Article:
When I came across the description for Malavika Kannan’s debut, The Bookweaver’s Daughter, requesting an ARC was a no-brainer for me. Described as a YA fantasy inspired by the mythology of India, it called out to my love of the genre and my constant search for Indian representation in literature. Not only that, but the book’s synopsis said the story took place in a land called ‘Kasmira,’ which I was certain was based on Kashmir.
A personal note — I’m Kashmiri on my Dad’s side of the family, and I had yet to read a YA novel set in or inspired by Kashmir (if I remember correctly, the only book I’ve read at all set in the region is Salman Rushdie’s Midnight’s Children). So I went into this book excited, hoping to love it. Unfortunately, I didn’t.Continue reading “Review: ‘The Bookweaver’s Daughter’ by Malavika Kannan”
The thing with marketing a novel as a retelling is that you’re inviting comparisons to the source material. In the case of successful retellings, this is a great thing — books that can get to the heart of their inspiration and reinvent them are bound to delight readers who are fans of the original work and of the retelling alike. One of the most popular sources for retellings is Jane Austen, whose oeuvre has been mined for everything from zombie movies to Bollywood to Twilight. When done well. Austen retellings become classics in their own right — think Bridget Jones’ Diary or Clueless — but when done poorly, they suffer all the more for having such a beloved source material to pale before.
I was excited going into All Stirred Up because it’s marketed as a retelling of Persuasion, one of my favourite of Austen’s novels. Persuasion, perhaps the original “exes to lovers” angst fest, is fully of enough yearning, pining, and repression to provide excellent fodder to any love story and my friends and I have always searched obsessively for retellings that capitalise on this.Continue reading “Review: ‘All Stirred Up’ by Brianne Moore”
R.F. Kuang had a tall order on her hands when it came to the task of writing the hotly anticipated conclusion to The Poppy War trilogy — both its predecessors met with rave reviews and drummed up a passionate fanbase; the consensus was already that Kuang’s second book, The Dragon Republic blew the already beloved first installment, The Poppy War, out of the water. Expectations were sky-high, fans were bouncing off the walls trying to come up with theories about the fates of Rin, Nezha, and Kitay, and the pressure could not have been higher. But because this is R.F. Kuang, and her books only go from strength to strength, she knocks it completely out of the park.Continue reading “Review: ‘The Burning God’ by R.F. Kuang”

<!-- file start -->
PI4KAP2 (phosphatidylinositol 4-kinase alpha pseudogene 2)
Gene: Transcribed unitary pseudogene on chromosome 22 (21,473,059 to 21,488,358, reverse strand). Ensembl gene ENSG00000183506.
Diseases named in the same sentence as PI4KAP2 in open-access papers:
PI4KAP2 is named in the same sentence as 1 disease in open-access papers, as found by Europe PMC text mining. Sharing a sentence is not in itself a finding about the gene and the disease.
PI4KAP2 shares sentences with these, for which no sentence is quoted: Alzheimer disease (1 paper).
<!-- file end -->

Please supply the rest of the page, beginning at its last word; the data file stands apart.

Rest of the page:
So here’s the thing — I love Romeo and Juliet. Like, I really love Romeo and Juliet. Having done a degree in English Literature, I’ve read a fair amount of Shakespeare, and I will stand by Romeo and Juliet as my favourite of his tragedies, if not his plays overall. I know that it’s considered too “mainstream” by a lot of more academic folks, and that the internet is full of hot takes about how it’s actually a stupid story about stupid teenagers doing stupid things, and I’m the type of person who gets irrationally overprotective in response, ready to trot out a whole “in defense of” presentation at a moment’s notice. Zeffirelli and Luhrmann’s film adaptations, West Side Story, Goliyon Ki Raasleela Ram-Leela, High School Musical — I’ve seen all the adaptations. My point is, I love this play. And what’s immediately clear, reading These Violent Delights is that Chloe Gong loves it too.Continue reading “Review: ‘These Violent Delights’ by Chloe Gong”
The upcoming novel by V.E. Schwab tells the story of a girl, Adeline ‘Addie’ La Rue, who, during her youth in 18th century France, makes a deal with the Devil — she receives eternal life, but with the caveat that no one she meets will ever remember her. No one, until one day, in modern New York, she meets a boy who does. The story has something of The Age of Adaline, the flavour of Marlowe’s Doctor Faustus, aesthetic similarities to Erin Morgenstern’s The Starless Sea. But mostly, it is something entirely new, and profoundly special.
Schwab is a prolific fantasy writer, and readers familiar with her œuvre of work will know some of her narrative trademarks — complicated characters, intricate systems of magic and the underlying appeal of the ‘dark side’. But by her own admission, The Invisible Life of Addie La Rue “probably has more ‘me’ in it than anything else I’ve written”. And this sense of intense intimacy and vulnerability is suffused throughout the entire book. Beyond feeling like the author is exposing herself to you, you feel as though it is something you have lived or are living, the complicated, at times agonising sensation that your deepest desires and fears — ones rooted so deeply that you were perhaps unaware you even have them — are unspooling on the pages in front of you.Continue reading “Review: ‘The Invisible Life of Addie La Rue’ by V.E. Schwab”